October 24, 2021

The World Live Breaking News Coverage & Updates IN ENGLISH

The World Live Breaking News Coverage & Updates IN ENGLISH

Angelo Codevilla, Whose Writings Anticipated Trumpism, Dies at 78

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, Angelo Codevilla, Whose Writings Anticipated Trumpism, Dies at 78, The World Live Breaking News Coverage & Updates IN ENGLISH
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, Angelo Codevilla, Whose Writings Anticipated Trumpism, Dies at 78, The World Live Breaking News Coverage & Updates IN ENGLISH
, Angelo Codevilla, Whose Writings Anticipated Trumpism, Dies at 78, The World Live Breaking News Coverage & Updates IN ENGLISH

Besides his son David, he is survived by his wife, Ann Marie (Blaesser); his children Peter, Michael, Thomas and Elizabeth; and nine grandchildren.

Following a brief stint in the Foreign Service, he joined the staff of the Senate Select Committee on Intelligence in 1977, where he worked until 1985, mostly as an adviser to Senator Wallop. He was a member of the Reagan administration’s transition team, in 1980, and taught at Georgetown University.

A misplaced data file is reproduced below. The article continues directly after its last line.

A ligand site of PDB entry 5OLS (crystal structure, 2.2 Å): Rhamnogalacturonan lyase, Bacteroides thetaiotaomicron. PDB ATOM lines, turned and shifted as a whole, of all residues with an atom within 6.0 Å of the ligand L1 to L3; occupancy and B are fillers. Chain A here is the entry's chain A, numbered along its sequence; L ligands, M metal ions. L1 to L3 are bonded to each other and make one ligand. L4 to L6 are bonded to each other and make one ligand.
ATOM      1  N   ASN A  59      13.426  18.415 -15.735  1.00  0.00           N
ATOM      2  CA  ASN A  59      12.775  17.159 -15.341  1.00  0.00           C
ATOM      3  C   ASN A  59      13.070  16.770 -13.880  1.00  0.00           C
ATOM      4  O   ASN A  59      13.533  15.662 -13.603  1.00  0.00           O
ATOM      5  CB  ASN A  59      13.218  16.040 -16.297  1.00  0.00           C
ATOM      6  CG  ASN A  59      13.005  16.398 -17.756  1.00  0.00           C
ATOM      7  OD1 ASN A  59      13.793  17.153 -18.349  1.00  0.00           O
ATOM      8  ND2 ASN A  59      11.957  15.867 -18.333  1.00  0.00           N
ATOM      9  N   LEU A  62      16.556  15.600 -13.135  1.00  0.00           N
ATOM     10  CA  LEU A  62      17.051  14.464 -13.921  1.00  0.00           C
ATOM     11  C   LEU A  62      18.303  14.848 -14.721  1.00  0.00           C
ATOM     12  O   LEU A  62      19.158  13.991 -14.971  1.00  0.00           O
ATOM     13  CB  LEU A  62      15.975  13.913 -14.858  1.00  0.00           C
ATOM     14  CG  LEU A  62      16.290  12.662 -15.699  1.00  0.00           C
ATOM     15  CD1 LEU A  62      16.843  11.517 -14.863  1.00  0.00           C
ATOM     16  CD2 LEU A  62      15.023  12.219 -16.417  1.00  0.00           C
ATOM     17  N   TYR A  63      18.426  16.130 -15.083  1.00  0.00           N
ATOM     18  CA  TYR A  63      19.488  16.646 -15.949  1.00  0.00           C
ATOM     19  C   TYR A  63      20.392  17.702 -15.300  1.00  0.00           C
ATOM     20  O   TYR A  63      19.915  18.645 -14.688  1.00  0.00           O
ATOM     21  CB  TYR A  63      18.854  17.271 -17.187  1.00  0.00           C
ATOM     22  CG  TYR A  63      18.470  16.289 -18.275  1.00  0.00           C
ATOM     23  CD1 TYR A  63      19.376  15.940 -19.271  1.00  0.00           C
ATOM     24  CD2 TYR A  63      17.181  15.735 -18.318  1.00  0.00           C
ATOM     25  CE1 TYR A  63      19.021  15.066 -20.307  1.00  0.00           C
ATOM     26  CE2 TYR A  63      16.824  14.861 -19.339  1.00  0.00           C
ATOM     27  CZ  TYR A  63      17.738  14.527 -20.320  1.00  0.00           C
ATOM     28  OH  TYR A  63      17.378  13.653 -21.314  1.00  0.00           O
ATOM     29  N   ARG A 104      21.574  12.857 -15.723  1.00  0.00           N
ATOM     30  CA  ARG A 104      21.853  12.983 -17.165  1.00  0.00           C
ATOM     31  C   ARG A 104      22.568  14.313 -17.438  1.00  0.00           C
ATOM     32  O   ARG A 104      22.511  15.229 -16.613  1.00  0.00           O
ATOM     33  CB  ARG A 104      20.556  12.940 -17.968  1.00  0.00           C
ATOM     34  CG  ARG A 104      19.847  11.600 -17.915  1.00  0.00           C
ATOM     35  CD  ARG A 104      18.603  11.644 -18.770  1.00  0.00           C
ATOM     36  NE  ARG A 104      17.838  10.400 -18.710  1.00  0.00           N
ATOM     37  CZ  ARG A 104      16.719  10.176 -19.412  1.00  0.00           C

By the time he took emeritus status at Boston University, in 2008, he had moved to Northern California, where he owned a vineyard. His intellectual output did not slow down, though. In addition to his work at The American Spectator, where he was a senior editor, he wrote regularly for leading conservative opinion outlets like The Claremont Review of Books, The Wall Street Journal, Commentary and the online journal American Greatness.

He wrote or co-wrote 17 books, including a translation of “The Prince,” by Machiavelli. A book on John Quincy Adams, one of his intellectual heroes, is due out in 2022.

Though he initially supported the U.S. invasion of Iraq, which was instigated by President George W. Bush, Dr. Codevilla soured once it turned into a nation-building effort — the product, he said, of the misbegotten belief on the part of the establishment that America must use its power to change the world rather than defend its interests.

Dr. Codevilla welcomed Donald Trump’s victory in 2016, and he felt encouraged by the president’s anti-establishment rhetoric. But he later said he was disappointed by Mr. Trump’s failure to match words with action — a failure that, he believed, had actually strengthened the ruling class by giving it an enemy to rally against.

“Trump denounced his and his supporters’ enemies, though seldom giving specific reasons for the criticism, while suffering rather than hurting them, motivating them to do their worst, and letting them do so with impunity,” he wrote in an article for American Greatness in July. “He effectively accredited the very people who were discrediting him.”

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